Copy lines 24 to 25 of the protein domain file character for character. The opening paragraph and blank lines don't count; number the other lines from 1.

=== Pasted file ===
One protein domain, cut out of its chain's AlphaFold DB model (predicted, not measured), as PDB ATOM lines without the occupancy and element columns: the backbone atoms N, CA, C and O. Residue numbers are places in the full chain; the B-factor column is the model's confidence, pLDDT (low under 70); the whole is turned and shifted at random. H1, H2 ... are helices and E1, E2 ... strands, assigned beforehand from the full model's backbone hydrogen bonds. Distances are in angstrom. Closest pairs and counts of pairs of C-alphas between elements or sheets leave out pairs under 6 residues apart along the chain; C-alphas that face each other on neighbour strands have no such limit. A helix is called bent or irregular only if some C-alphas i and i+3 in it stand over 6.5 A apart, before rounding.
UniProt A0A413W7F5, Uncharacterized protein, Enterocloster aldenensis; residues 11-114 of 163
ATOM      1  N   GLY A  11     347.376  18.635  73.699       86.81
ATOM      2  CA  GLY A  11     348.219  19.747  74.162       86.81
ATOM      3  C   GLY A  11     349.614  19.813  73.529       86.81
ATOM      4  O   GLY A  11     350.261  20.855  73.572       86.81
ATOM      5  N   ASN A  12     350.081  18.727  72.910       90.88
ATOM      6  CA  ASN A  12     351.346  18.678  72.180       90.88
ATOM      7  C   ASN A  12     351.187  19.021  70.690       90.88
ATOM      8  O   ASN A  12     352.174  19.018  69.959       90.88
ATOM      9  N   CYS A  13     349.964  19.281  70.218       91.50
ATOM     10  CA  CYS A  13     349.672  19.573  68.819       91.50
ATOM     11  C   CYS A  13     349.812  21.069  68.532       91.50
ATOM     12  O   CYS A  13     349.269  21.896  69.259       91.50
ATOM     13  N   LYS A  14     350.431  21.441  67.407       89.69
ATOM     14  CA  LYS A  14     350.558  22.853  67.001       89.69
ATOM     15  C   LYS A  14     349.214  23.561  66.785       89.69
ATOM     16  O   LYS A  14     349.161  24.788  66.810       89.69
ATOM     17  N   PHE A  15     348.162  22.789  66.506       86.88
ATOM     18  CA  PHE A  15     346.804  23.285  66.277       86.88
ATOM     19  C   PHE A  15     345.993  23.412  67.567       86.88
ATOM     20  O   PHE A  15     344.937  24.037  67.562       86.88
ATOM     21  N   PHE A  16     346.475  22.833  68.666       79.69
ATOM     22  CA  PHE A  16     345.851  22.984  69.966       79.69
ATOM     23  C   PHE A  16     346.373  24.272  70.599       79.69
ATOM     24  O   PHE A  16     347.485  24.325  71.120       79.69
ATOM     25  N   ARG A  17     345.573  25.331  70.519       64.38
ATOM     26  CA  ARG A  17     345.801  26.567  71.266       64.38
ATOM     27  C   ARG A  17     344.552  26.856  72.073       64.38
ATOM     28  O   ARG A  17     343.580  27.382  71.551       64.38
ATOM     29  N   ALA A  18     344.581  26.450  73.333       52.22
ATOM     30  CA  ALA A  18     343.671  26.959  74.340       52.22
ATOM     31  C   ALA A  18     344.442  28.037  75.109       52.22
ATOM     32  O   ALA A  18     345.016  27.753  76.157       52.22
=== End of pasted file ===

ATOM     23  C   PHE A  16     346.373  24.272  70.599       79.69
ATOM     24  O   PHE A  16     347.485  24.325  71.120       79.69